Biola's student-run newspaper
for 80 years

Students beat finals with fun

Biolans find unique ways to keep calm during finals week.  |  Jordan Wilson/THE CHIMES

 

For most students, finals week means pressure and pain — but everyone needs to cope somehow. With a little creativity, Biola students can find unique, fun ways to stay healthy and happy in the midst of their stress.

a game show kind of thing

Before finals, students often anticipate the nerves that come with exams, projects and papers. For many, these assignments determine their grades, which drastically increases the level of pressure. As a result, positive mental preparation is a must. This can take the form of intense study time or a healthy dose of fun — perhaps even both.

“I stock up on snacks and I do study groups with people in the same class, notably my sister,” said Callie McGill, junior computer science major. “It’s like a game show kind of thing, so we make a game out of studying.”

McGill uses an app that includes a sound effect button so she can create a fun activity with her study group. After making flashcards for the material, they organize their study questions like a game show, and the winner receives a prize.

“There’s a lot of research done on gamification, that is, taking tasks that you don’t really want to do and the benefit of making them fun,” McGill said. “For example, when a parent wants a child to clean their room, they make a game out of it…The brain is designed in such a way where that makes things better. It’s about finding the fun in wherever you can.”

During finals, students try to find small ways to relieve stress while simultaneously surviving their classes. Some go on late-night food runs or complete coloring books. Others listen to empowering soundtracks to find motivation. These techniques can range from quirky or exciting to just plain relaxing.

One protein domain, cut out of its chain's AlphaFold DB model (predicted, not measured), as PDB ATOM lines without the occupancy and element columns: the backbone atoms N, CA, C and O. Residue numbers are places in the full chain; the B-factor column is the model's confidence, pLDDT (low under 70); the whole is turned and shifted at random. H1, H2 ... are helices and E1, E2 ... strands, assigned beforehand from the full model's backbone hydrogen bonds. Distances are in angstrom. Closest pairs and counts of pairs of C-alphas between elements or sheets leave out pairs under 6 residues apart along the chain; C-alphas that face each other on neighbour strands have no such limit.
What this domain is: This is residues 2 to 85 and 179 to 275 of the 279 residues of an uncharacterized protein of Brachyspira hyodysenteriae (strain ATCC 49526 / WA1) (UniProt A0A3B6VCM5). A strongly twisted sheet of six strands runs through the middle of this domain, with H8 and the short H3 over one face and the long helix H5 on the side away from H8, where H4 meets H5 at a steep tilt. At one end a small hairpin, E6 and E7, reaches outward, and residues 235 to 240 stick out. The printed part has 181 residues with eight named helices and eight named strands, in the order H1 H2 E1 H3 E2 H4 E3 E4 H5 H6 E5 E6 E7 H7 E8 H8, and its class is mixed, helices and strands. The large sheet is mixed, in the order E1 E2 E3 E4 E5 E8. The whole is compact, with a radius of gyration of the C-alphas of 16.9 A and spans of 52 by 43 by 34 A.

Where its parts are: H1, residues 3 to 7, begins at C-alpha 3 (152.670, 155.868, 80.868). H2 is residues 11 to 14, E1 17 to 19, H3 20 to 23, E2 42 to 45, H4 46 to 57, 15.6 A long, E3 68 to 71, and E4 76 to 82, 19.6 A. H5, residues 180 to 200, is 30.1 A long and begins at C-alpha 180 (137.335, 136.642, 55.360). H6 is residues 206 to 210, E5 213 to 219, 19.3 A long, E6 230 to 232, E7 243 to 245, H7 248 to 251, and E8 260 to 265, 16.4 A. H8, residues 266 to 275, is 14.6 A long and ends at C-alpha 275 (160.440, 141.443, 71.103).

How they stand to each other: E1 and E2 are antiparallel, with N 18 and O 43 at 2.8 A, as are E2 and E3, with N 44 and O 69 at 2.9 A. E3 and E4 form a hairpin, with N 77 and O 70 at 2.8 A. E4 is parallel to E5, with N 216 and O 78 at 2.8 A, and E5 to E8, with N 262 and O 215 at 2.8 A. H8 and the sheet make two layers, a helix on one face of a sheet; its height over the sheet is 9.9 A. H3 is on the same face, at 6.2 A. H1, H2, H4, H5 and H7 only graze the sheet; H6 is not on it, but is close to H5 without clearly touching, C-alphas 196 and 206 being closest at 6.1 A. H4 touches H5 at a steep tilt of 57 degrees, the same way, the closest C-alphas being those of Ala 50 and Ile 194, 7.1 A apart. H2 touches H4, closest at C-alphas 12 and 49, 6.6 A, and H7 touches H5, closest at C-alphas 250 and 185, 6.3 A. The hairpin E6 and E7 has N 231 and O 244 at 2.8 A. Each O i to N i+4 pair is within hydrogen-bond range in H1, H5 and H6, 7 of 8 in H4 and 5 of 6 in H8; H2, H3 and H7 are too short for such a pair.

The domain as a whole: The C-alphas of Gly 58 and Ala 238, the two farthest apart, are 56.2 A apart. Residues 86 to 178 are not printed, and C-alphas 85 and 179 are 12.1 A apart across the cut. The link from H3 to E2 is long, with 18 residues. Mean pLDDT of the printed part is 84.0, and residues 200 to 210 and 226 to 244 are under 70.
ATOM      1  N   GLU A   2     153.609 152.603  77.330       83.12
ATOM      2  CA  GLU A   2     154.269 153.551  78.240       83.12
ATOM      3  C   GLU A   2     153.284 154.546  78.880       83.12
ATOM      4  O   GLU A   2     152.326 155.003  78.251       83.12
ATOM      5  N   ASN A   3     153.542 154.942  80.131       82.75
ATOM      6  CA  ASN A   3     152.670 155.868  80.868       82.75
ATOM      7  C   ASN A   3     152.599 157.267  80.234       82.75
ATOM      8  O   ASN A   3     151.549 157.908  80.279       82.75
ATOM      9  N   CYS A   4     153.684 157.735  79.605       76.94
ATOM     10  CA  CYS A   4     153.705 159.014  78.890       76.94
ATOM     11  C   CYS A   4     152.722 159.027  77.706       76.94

“I have bubble wrap on my closet door, and whenever I feel stressed I pop it,” said Ei Meren Acierto, senior intercultural studies major.

A positive outlet

In addition, sports and other athletic activities can be doubly beneficial for stress relief, as they target both the body and the mind. Studies have shown that exercise is a positive outlet for stress relief, often recommended by psychologists and doctors. Whether Biolans find their athletic fix in a basketball game or a quick jog, a bit of action can bring a lot of energy. Though these methods may be simple, they can provide valuable moments of joy in a time that often tests a student’s will.

“I believe that, as Christians, or just as humans in general, we should not only be productive and work, but also rest,” Acierto said. “Every day, we should find the little things that we know will make us happy and make us calm, and relieve anxiety and pressure for just a few short moments.”

During critical times of work or study, it is important to remember to care for oneself. A few minutes spent combating stress can add up to a significantly brighter outlook overall.

“Just surround yourself with people who can pray for you and who can encourage you,” Acierto said. “And always find time, even in the middle of the day, to just rest and take a breather. Whether it would be taking a quick walk around campus, or just sitting down somewhere with your favorite music, or even doing devotions in the morning or whenever you can.”

 

Your Turn.  Post a Comment

Your email will not be published as part of your comment.
Biola University
13800 Biola Ave. La Mirada, CA 90639
1-562-903-6000
© Biola University, Inc. All Rights Reserved.